News story

Derailment and collision, Watford tunnel

Investigation into passenger train derailment and subsequent collision, Watford, Hertfordshire, 16 September 2016.

This news article was withdrawn on

This item has been moved to the National Archives as RAIB has published its report describing this accident. See report 11/2017.

The trains involved in accident with the derailed train on the right (image courtesy of BTP)
Trains involved in accident, derailed train on the right (image courtesy of BTP)

At about 06:55 hrs on Friday 16 September 2016, a southbound passenger train was travelling at about 70 mph (112 km/h) on the up slow line of the West Coast Main Line, when the leading carriage was derailed by a landslip just before entering the northern portal of Watford tunnel. The train stopped in the tunnel, partly blocking the adjacent line. About two minutes later, it was struck a glancing blow by a northbound passenger train which did not derail. Two passengers suffered minor injuries. Both trains suffered significant damage, including the cab to saloon door on the derailed train becoming jammed.

The southbound train was the 06:19 hrs service from Milton Keynes to London Euston, comprising two four-coach class 350 electric multiple units; a total of eight coaches. The northbound service was the 06:34 hrs service from London Euston to Birmingham and was formed by one four-coach class 350 unit. The two trains were carrying more than 150 passengers who were transferred onto another train which took them from the tunnel at about 10:40 hrs.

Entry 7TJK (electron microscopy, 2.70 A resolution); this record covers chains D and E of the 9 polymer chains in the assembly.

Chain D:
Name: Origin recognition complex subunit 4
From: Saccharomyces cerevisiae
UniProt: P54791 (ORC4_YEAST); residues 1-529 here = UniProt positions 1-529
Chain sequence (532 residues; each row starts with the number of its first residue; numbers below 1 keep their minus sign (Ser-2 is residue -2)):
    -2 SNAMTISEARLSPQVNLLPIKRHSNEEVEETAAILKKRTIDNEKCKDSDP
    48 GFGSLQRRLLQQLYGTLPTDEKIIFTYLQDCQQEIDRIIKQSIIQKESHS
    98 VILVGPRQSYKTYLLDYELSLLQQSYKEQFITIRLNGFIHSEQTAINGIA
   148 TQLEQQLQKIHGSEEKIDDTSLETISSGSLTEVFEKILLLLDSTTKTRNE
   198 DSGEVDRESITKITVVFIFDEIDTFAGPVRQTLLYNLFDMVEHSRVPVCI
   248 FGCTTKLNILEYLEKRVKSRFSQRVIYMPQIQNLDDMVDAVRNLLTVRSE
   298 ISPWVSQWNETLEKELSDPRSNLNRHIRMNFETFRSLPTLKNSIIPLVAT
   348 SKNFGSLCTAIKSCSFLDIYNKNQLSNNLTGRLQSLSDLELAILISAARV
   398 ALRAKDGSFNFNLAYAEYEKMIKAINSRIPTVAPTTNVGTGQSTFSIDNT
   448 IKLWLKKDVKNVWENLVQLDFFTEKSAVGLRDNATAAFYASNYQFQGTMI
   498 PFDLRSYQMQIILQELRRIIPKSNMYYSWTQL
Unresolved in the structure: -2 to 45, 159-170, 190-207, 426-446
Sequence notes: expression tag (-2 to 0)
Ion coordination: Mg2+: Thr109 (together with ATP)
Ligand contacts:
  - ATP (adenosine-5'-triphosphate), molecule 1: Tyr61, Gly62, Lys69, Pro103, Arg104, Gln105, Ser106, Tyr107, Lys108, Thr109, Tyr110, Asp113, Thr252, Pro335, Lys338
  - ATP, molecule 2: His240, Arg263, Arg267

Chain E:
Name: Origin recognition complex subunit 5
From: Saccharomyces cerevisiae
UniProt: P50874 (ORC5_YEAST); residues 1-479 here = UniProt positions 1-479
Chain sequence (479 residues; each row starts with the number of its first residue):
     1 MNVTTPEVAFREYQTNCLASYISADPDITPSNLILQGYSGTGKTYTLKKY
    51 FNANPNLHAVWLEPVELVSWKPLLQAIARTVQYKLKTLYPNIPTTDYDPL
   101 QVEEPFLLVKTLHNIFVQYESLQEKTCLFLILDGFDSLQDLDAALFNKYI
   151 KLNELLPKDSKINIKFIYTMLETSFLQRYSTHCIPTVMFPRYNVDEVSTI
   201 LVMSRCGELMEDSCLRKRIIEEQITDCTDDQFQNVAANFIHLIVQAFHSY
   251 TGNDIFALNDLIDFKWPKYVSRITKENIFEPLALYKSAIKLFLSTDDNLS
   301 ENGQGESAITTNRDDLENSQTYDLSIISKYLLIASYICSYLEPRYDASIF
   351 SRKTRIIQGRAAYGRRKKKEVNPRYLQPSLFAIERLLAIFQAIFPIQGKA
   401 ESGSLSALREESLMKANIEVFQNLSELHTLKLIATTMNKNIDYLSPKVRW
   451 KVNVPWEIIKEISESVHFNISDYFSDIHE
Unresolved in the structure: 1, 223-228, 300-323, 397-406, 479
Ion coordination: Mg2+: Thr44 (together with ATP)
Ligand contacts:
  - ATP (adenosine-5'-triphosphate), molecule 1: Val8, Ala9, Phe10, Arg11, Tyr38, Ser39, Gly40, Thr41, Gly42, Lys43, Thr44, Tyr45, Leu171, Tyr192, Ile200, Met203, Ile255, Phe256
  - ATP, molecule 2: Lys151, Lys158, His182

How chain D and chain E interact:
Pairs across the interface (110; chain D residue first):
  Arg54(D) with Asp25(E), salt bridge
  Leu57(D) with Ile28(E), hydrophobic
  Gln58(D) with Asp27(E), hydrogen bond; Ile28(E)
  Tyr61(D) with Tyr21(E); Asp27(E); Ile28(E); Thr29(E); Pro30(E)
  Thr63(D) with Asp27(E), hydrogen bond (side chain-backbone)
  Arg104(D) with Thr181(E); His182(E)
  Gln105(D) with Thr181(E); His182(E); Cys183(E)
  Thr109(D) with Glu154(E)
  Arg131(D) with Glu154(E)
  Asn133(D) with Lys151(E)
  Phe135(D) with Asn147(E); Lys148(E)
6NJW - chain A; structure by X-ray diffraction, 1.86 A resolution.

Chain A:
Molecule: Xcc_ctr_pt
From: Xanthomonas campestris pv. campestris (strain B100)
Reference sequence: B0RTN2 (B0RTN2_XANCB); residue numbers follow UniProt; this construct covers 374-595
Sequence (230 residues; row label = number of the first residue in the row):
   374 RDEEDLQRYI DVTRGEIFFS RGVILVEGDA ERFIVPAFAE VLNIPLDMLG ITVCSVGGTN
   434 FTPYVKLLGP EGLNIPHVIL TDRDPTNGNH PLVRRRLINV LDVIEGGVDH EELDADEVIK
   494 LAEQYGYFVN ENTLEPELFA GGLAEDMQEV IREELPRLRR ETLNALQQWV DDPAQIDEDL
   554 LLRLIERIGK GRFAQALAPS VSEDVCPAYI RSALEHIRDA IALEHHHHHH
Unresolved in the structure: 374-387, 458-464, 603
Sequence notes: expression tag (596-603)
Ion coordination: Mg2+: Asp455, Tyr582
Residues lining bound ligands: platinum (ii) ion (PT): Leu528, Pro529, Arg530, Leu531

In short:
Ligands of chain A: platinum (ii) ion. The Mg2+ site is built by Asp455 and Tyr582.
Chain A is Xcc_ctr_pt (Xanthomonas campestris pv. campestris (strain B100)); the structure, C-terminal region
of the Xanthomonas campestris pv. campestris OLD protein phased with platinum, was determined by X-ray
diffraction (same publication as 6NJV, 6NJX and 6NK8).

The driver of the southbound train used an emergency facility on the train’s in-cab radio to alert other train drivers. The driver of the northbound train received the emergency stop message via his in-cab radio and applied the brake, slowing the train from 80 mph (129 km/h) to 32 mph (51 km/h) before the collision.

The landslip material which caused the derailment had slid from the steep-sided, deep cutting on the tunnel approach after very heavy rainfall in the two hours immediately before the accident. The preceding southbound train had passed the site without incident at 06:43 hrs. The sides of this cutting were being strengthened at the time of the accident, but this work had not yet reached the location where the landslip occurred.

Our investigation will identify the sequence of events that led to the accident.

It will also include consideration of:

  • why the landslip occurred
  • issues affecting the stability of the cutting slope
  • knowledge of, and response to, the heavy rainfall
  • the actions of staff and performance of safety systems between the derailment and subsequent collision
  • any relevant underlying management factors.

Our investigation is independent of any investigation by the railway industry, the Office of Rail and Road, and the British Transport Police.

We will publish our findings, including any safety recommendations, at the conclusion of our investigation; these will be available on our RAIB website.

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Published 26 September 2016